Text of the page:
- Accepted March 2, 2004.
- American College of Cardiology Foundation
- The Platelet Receptor Inhibition in Ischemic Syndrome Management in Patients Limited by Unstable Signs and Symptoms (PRISM-PLUS) Study Investigators
- ↵Braunwald E, Antman EM, Beasley JW, et al. The ACC/AHA 2002 guideline update for the management of patients with unstable angina and non–ST-segment elevation myocardial infarction: a report of the American College of Cardiology/American Heart Association Task Force on Practice Guidelines (Committee on the Management of Patients With Unstable Angina). 2002. Available at: http://www.acc.org/clinical/guidelines/unstable/unstable.pdf. Accessed December 2003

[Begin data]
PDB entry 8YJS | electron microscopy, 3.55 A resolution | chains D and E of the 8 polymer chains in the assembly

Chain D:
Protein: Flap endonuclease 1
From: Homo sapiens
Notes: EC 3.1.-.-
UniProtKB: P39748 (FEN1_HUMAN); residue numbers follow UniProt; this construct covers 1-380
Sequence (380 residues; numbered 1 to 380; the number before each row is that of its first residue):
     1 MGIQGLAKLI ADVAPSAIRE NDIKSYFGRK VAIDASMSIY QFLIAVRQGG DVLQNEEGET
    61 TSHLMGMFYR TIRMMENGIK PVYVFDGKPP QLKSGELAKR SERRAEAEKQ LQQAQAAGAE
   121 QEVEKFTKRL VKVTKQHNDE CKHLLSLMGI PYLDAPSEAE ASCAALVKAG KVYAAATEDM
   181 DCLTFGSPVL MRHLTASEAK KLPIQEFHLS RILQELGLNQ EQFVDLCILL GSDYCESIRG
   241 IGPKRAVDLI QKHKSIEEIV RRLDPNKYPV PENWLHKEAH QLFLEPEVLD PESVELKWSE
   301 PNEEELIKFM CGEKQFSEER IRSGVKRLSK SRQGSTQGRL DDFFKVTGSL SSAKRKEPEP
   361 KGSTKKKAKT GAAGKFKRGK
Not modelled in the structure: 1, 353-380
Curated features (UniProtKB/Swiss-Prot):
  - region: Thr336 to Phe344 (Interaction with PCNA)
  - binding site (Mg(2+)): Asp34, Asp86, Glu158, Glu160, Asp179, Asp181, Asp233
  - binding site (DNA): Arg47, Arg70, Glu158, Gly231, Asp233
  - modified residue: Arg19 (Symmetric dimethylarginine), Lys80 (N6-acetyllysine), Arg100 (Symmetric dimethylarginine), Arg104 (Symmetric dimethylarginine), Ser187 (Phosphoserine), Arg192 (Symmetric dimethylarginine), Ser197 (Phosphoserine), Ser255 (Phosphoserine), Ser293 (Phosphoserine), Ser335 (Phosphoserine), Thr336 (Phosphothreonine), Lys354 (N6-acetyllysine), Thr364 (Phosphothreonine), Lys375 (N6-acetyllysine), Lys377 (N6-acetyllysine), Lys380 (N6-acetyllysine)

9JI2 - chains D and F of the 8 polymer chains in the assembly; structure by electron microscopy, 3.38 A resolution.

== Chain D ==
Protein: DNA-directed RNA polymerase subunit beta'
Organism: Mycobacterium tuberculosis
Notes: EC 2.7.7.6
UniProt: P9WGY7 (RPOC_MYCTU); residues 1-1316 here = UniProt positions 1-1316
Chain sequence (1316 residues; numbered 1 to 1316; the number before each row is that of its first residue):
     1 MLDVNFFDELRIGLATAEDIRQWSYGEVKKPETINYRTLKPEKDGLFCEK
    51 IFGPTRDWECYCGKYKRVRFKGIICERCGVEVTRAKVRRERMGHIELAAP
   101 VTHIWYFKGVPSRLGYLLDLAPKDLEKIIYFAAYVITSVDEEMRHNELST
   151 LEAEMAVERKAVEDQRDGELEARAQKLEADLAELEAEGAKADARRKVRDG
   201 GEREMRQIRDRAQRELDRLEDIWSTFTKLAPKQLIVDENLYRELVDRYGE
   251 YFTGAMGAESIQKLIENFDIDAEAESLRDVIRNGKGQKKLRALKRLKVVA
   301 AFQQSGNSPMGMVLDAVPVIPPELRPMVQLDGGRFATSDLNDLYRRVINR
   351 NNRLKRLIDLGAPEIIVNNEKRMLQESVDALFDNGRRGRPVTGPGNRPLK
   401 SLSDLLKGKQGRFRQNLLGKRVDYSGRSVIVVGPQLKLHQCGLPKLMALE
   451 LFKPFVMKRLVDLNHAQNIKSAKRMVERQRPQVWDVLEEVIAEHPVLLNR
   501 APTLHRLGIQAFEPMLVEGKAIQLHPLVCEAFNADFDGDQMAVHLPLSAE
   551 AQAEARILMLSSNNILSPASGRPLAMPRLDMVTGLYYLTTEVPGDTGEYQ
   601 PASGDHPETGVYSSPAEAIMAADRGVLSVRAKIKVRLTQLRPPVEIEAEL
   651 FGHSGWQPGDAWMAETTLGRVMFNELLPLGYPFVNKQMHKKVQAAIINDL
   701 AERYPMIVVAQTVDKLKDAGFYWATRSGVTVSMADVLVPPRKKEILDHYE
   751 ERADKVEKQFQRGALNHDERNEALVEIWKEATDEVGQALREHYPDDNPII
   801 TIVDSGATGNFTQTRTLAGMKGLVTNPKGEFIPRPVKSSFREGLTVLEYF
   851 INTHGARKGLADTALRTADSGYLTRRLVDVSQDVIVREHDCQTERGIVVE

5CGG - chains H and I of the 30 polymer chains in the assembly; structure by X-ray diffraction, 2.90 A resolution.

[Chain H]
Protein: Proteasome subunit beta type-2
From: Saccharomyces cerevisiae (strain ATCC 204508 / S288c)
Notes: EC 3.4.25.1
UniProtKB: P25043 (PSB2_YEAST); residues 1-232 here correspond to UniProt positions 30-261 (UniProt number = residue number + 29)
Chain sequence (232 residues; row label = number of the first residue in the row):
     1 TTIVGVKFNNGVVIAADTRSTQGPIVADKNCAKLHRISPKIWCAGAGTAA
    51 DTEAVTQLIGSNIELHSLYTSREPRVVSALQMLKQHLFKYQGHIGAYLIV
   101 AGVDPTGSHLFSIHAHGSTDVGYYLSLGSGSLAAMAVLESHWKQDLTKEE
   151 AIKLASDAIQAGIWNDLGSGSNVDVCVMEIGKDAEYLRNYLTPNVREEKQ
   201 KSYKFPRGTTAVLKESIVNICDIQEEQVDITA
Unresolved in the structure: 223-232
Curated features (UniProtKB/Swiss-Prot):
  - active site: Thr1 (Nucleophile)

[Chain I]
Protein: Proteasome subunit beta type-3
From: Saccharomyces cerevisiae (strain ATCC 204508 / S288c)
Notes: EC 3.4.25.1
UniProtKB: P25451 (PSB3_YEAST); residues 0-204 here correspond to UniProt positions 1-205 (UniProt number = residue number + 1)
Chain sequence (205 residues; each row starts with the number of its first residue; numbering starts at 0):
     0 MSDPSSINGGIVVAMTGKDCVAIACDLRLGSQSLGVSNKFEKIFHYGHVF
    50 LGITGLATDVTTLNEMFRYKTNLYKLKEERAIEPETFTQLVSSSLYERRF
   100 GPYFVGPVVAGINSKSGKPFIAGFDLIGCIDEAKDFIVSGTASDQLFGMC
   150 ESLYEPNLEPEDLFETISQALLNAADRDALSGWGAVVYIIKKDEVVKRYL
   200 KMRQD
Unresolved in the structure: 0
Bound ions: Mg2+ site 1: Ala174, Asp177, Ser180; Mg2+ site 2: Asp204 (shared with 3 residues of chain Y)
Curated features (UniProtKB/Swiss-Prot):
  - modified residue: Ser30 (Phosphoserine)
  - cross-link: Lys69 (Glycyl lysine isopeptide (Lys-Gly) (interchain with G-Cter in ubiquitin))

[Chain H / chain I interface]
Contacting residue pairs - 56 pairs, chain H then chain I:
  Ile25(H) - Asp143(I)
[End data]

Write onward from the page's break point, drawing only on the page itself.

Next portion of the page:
- ↵The Task Force on the Management of Acute Coronary Syndromes of the European Society of Cardiology. Management of acute coronary syndromes in patients presenting without persistent ST-segment elevation. Available at: http://www.escardio.org/scinfo/Guidelines/euhj02acs_23_1809.pdf. Accessed December 2003